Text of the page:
The facts and myths of childhood cancer

Dr. Sara Watkin

Fortunately, today, for the vast majority of children who develop cancer the outlook with treatment is good, with overall more than 80 percent of children surviving their cancer. However, despite these great advances, cancer remains the second largest cause of death in children, after accidents.

About 1 in 500 children will develop cancer before the age of 14. This suggests that in Cayman each year, on average, one or two children will develop cancer, although really the true incidence is unknown. Unlike in adults, cancer in children is rarely due to environmental factors or lifestyle choices. In many children, changes in cell DNA either before birth or in early childhood result in cells later becoming cancerous and growing out of control.

The two key reasons why most children with cancer survive today, compared to most dying 30 to 40 years ago, are the centralization of cancer care into major centers across the world, and the high quality multicenter clinical trials which have occurred, providing us with a range of therapies we did not previously have.

Before any new treatment can be made widely available to patients, it must be studied in clinical trials (research studies) and found to be safe and effective in treating disease. Clinical trials for children and adolescents with cancer are generally designed to compare potentially better therapy with therapy that is currently accepted as standard.

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Most of the progress made in identifying curative therapies for childhood cancers has been achieved through families agreeing to their children participating in these clinical trials.

In children, the two main types of cancer are leukemia and brain tumors. Leukemias, which are cancers of the bone marrow and white blood cells, account for about 30 percent of all cancers in children.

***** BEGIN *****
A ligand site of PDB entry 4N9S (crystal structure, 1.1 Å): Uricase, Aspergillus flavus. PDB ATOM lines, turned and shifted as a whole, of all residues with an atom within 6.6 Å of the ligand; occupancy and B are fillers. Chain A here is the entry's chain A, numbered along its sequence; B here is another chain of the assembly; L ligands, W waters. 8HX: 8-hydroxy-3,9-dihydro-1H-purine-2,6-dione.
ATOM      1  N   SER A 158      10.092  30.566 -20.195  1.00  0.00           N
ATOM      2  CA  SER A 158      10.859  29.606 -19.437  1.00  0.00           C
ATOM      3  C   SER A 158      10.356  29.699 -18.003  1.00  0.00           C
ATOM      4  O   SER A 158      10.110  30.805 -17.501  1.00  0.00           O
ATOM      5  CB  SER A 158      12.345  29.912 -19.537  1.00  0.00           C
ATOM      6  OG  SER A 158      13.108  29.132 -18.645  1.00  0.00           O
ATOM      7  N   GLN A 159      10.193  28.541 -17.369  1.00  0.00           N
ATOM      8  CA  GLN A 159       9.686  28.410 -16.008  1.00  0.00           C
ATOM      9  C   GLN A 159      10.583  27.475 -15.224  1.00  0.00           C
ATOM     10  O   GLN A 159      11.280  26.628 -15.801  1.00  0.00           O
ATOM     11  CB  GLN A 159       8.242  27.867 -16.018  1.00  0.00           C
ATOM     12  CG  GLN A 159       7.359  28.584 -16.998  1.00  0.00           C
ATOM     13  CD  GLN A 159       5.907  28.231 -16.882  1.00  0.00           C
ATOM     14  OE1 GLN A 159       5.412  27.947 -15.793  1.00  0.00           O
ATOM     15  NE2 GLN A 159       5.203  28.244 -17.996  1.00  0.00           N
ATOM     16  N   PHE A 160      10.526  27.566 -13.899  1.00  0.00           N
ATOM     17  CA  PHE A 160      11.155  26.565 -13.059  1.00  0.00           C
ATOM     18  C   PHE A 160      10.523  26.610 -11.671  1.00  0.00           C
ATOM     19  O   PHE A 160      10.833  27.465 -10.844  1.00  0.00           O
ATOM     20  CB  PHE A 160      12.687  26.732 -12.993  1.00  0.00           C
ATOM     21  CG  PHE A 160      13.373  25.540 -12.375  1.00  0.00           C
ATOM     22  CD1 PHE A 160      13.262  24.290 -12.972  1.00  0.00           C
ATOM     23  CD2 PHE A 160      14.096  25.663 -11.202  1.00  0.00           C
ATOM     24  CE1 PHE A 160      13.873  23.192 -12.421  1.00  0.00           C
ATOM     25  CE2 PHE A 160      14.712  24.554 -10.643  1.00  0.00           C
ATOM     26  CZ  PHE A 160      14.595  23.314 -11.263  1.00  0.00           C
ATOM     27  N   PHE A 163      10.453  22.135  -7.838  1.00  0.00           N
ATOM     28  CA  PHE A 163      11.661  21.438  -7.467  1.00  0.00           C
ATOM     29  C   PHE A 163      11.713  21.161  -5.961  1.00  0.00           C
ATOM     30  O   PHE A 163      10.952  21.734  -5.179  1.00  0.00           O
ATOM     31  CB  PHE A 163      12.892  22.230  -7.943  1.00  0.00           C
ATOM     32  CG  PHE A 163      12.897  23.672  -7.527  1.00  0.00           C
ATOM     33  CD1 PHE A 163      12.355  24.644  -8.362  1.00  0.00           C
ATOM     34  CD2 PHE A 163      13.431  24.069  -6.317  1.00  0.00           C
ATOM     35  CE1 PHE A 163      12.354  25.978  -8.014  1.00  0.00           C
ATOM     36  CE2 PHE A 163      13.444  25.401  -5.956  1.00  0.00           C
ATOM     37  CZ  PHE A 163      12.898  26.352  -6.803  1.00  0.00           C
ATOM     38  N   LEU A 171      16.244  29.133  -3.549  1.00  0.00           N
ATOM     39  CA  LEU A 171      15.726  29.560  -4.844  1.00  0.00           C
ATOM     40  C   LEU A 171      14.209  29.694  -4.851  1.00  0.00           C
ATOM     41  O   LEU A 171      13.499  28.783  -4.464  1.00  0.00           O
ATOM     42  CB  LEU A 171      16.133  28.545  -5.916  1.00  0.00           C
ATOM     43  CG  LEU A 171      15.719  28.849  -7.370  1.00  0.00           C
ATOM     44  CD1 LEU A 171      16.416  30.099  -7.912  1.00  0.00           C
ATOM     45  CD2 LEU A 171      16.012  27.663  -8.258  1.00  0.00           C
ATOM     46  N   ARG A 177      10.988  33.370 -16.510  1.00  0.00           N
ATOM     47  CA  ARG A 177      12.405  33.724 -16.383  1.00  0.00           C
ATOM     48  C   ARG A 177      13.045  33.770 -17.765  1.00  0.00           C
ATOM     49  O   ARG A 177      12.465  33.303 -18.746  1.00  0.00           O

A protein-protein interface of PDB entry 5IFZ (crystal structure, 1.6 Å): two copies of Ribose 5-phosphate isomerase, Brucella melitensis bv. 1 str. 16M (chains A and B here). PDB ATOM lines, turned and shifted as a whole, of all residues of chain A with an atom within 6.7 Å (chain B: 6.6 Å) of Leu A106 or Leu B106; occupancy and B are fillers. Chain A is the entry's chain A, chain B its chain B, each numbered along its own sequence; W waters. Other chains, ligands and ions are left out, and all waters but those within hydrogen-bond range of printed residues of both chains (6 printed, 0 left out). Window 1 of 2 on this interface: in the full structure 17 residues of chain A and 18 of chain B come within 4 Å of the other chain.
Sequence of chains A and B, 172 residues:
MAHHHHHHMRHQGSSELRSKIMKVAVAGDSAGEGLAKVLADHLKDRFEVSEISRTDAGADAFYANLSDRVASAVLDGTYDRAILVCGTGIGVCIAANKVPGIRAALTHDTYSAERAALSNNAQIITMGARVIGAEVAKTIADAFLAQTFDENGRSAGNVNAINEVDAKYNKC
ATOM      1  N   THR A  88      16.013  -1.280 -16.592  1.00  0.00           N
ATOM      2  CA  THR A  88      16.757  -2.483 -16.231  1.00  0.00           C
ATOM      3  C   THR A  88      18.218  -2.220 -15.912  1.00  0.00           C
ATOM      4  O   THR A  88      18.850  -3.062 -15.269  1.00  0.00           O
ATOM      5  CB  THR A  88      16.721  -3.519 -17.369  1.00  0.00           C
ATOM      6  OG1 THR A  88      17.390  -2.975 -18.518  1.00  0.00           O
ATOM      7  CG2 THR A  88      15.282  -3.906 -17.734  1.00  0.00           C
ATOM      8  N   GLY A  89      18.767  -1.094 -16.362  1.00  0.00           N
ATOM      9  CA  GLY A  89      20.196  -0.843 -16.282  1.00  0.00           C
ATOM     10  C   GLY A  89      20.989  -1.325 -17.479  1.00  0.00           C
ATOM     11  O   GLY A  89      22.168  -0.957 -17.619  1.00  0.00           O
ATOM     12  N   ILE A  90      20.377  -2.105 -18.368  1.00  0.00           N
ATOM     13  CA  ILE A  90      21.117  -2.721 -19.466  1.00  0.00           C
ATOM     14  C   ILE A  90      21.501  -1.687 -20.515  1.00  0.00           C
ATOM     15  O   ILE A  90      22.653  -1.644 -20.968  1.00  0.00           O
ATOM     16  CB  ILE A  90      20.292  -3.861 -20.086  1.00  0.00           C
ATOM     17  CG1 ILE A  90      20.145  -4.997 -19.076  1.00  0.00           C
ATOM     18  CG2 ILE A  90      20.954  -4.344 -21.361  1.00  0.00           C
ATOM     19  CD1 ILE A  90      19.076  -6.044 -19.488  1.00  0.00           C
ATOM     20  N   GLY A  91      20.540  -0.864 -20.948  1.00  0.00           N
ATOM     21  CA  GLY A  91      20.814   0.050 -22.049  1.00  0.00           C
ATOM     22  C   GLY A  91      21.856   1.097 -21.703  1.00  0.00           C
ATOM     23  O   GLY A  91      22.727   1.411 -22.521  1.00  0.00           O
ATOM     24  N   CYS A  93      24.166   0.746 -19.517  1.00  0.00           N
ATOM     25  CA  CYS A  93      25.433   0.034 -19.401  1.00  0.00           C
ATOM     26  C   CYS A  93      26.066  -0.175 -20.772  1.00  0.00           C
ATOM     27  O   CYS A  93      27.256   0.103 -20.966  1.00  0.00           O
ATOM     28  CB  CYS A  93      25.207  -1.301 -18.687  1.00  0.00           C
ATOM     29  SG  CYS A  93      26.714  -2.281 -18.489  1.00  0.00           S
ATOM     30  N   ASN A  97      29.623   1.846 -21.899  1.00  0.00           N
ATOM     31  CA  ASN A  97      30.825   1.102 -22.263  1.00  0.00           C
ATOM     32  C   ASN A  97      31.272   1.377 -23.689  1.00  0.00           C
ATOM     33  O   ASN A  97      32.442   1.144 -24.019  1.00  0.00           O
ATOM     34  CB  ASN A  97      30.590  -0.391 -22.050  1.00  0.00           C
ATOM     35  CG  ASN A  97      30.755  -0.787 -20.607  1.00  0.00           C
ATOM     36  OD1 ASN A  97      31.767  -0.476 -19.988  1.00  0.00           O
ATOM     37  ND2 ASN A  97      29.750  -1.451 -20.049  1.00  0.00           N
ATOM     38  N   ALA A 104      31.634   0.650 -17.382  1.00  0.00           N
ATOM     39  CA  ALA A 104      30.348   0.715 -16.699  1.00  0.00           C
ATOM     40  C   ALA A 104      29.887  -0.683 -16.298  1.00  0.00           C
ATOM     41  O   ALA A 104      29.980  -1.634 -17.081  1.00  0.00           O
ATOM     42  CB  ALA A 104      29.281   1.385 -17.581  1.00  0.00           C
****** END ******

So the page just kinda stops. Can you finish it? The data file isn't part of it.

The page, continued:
Leukemia can present with bone and joint pain, tiredness, weakness, pale skin, bleeding or bruising, fever, weight loss, and other symptoms. Acute leukemias can grow quickly, so they need to be treated as soon as they are found, typically with chemotherapy.

Brain and other central nervous system tumors are the second most common cancers in children, making up around 26 percent of childhood cancers. Brain tumors can cause headaches, nausea, vomiting, blurred or double vision, dizziness, trouble walking or handling objects, and other symptoms. There are many types of brain tumors and the treatment and outlook for each is different.

Although most children with cancer now survive, the treatment can be very grueling for the child and obviously it’s both a stressful and highly demanding time for their family too. Many children and their families need lots of support both emotionally and sometimes financially too. The Cayman Islands Cancer Society helps support families by providing direct financial aid and other services.

For more information on the Society or its programs call 949-7618 or email [email protected] Dr. Sara Watkin is a pediatrician and neonatologist.

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